# What is the difference between diagonalising a matrix and its eigendecomposition?

When we diagonalise a matrix, we write it in terms of a diagonal matrix $$S$$ which contains all of the eigenvalues of the matrix, a matrix $$P$$ which contains all of the corresponding eigenvectors of $$A$$, and $$P^{-1}$$.

$$A=P^{-1}SP$$

However, when we have an eigendecomposition, we also represent a matrix $$B$$ in terms a diagonal matrix $$\Lambda$$ which contains all of the eigenvalues of $$B$$, a matrix $$Q$$ (which I think is the eigenbasis) and $$Q^T$$.

$$B=Q^T \Lambda Q$$

What's the difference between the two?

• The matrix $\Lambda$ isn't always diagonal because sometime we have repeat eigenvalues. Jun 29, 2020 at 10:38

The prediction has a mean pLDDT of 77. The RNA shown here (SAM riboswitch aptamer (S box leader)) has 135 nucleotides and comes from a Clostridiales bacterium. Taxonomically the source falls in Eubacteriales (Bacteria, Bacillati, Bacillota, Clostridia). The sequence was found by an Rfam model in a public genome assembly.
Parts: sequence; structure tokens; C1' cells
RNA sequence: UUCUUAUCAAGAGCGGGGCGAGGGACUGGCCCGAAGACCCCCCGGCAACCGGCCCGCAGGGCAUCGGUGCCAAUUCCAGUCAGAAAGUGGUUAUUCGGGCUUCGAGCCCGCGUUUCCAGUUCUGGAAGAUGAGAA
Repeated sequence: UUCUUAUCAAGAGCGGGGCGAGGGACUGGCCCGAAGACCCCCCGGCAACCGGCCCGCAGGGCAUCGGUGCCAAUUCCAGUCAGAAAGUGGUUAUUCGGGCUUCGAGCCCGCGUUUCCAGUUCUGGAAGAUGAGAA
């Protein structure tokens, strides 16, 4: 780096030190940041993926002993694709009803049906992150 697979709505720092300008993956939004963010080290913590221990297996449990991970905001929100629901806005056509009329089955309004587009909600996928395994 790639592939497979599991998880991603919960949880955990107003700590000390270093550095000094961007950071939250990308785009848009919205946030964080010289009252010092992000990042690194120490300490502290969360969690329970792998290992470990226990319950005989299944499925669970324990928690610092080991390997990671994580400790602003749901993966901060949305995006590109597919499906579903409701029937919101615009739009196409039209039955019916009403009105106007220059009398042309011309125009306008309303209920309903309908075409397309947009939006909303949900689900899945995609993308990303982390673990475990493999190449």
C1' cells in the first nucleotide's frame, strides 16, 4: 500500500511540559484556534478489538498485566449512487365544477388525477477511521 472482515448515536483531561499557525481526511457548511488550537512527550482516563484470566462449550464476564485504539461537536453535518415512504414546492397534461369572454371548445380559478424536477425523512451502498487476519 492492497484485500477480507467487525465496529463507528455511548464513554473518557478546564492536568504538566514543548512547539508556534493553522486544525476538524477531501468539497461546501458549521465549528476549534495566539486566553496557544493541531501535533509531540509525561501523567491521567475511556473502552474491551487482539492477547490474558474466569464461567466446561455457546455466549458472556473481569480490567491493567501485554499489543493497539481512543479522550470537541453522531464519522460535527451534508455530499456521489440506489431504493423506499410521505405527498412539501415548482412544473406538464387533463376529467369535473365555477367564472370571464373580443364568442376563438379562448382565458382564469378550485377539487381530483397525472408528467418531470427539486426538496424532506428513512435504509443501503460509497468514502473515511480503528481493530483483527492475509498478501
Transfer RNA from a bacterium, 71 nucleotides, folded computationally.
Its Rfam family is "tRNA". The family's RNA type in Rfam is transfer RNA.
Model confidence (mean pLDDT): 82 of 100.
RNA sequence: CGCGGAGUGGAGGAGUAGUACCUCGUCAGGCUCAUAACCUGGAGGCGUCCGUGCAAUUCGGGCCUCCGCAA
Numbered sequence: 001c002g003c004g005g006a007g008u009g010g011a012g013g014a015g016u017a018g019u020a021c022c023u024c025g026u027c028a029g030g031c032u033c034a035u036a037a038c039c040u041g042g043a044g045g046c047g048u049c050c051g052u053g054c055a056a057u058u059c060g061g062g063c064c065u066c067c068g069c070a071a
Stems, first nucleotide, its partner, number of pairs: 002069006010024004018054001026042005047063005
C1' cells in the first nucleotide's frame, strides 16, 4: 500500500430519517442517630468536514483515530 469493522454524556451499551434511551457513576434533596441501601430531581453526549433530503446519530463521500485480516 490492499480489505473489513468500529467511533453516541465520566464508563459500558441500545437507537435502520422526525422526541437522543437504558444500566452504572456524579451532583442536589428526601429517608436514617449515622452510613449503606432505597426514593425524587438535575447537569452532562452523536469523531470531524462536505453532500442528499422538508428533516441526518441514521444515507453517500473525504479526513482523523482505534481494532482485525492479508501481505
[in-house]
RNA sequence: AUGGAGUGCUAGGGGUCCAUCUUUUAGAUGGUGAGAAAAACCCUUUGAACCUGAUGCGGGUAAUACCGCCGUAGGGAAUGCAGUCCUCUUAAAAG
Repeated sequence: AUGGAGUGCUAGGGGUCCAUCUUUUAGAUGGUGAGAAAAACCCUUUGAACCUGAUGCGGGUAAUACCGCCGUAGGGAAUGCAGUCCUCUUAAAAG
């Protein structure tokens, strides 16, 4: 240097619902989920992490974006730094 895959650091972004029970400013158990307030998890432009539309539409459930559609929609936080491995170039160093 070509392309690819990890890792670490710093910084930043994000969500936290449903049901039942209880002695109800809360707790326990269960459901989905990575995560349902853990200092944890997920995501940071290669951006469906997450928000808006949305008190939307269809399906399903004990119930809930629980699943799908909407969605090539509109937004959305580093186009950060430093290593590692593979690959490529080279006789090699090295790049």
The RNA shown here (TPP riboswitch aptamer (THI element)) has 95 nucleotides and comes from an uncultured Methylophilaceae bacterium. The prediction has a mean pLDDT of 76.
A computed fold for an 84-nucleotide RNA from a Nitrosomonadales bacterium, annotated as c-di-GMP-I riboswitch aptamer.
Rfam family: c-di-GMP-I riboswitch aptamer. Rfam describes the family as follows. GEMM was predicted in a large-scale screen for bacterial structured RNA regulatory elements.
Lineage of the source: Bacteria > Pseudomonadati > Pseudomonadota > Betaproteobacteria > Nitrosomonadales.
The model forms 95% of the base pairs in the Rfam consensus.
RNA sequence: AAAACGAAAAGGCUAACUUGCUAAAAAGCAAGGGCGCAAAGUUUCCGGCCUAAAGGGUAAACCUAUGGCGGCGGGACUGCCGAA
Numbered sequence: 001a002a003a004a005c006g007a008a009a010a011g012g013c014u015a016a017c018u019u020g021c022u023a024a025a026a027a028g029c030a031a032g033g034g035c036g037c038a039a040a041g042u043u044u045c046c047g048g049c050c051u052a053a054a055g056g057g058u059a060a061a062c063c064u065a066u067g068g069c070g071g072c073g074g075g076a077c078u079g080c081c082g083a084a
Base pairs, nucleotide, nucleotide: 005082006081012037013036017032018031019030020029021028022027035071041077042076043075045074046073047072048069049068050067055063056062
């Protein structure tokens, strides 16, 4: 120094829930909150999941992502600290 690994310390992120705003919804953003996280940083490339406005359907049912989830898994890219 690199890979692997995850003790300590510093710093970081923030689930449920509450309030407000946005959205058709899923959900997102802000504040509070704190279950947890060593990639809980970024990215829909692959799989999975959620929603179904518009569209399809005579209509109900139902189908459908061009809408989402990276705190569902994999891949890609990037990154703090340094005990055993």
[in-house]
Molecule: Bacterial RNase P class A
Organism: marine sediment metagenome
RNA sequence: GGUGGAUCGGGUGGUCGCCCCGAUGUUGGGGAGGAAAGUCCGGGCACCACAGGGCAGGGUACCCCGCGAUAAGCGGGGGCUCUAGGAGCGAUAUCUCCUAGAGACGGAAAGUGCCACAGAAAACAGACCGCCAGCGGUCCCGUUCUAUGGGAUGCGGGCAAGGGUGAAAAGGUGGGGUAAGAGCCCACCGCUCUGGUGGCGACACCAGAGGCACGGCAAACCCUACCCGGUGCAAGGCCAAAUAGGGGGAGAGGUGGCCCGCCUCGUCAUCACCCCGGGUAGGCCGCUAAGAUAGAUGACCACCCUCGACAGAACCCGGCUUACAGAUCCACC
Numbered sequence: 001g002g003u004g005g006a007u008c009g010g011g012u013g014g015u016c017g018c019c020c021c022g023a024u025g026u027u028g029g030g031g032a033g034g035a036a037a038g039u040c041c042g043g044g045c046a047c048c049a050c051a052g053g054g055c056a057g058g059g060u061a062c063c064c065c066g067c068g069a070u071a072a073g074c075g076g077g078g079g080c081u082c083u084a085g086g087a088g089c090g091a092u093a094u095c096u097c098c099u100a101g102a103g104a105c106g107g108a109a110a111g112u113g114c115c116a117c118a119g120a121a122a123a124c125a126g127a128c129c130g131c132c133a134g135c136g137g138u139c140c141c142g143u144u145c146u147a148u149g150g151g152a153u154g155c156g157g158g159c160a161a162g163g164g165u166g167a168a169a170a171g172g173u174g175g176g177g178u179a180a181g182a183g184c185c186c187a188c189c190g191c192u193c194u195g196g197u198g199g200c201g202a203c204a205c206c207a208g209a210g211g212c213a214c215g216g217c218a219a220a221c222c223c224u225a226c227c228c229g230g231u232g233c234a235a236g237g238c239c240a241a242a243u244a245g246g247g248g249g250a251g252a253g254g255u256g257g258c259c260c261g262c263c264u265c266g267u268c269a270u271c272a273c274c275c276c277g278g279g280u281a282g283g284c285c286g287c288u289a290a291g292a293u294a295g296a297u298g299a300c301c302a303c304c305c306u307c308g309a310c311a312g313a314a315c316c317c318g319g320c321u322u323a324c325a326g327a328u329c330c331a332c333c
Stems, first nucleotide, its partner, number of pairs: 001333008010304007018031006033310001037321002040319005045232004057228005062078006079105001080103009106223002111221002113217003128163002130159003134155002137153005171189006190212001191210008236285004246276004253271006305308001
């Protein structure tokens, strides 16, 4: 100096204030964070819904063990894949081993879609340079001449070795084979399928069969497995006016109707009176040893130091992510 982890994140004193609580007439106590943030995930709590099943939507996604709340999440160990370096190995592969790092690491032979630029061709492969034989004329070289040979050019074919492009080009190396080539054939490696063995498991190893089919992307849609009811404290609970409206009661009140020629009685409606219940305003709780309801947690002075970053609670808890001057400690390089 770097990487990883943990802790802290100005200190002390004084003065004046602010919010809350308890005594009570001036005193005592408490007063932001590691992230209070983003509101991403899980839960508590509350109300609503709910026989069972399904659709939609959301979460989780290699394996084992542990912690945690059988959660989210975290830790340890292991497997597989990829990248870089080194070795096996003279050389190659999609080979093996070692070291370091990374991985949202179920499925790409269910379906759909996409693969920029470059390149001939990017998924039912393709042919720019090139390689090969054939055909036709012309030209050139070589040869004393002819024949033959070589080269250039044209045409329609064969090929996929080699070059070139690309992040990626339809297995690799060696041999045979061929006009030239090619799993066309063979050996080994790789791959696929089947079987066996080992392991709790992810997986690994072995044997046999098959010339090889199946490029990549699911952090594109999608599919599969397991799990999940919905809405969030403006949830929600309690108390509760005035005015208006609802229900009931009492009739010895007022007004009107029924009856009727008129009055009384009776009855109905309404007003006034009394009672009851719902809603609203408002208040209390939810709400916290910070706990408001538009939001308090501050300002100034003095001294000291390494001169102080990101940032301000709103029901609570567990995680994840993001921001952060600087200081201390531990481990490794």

A square matrix $$A \in \mathbb{R}^{n \times n}$$ is called diagonalizable if there exists a matrix $$P$$ and a diagonal matrix $$\Lambda$$ such that $$\begin{equation} A = P \Lambda P^{-1}. \end{equation}$$ Necessarily, the columns of $$P$$ are eigenvectors of $$A$$ and the diagonal elements of $$\Lambda$$ are the corresponding eigenvalues. A natural question to ask is: when is $$A$$ diagonalizable? One sufficient condition is $$A$$ is symmetric i.e. $$A^T = A$$. For symmetric $$A$$ it turns out that not only does there exist such $$P$$, we can always choose $$P$$ to be an orthogonal matrix i.e. $$P^T = P^{-1}$$, meaning that the columns of $$P$$ form an orthonormal basis for $$\mathbb{R}^n$$. Plugging into the above display you find $$\begin{equation} A = P \Lambda P^T. \end{equation}$$ More generally, it turns out that a matrix $$A \in \mathbb{C}^{n \times n}$$ is unitarily diagonalizable (there exists $$P$$ with $$P^* = P^{-1}$$) if and only if $$A$$ is normal i.e. satisfies $$AA^* = A^*A$$. Here we use the notation $$A^* = \bar{A}^T$$.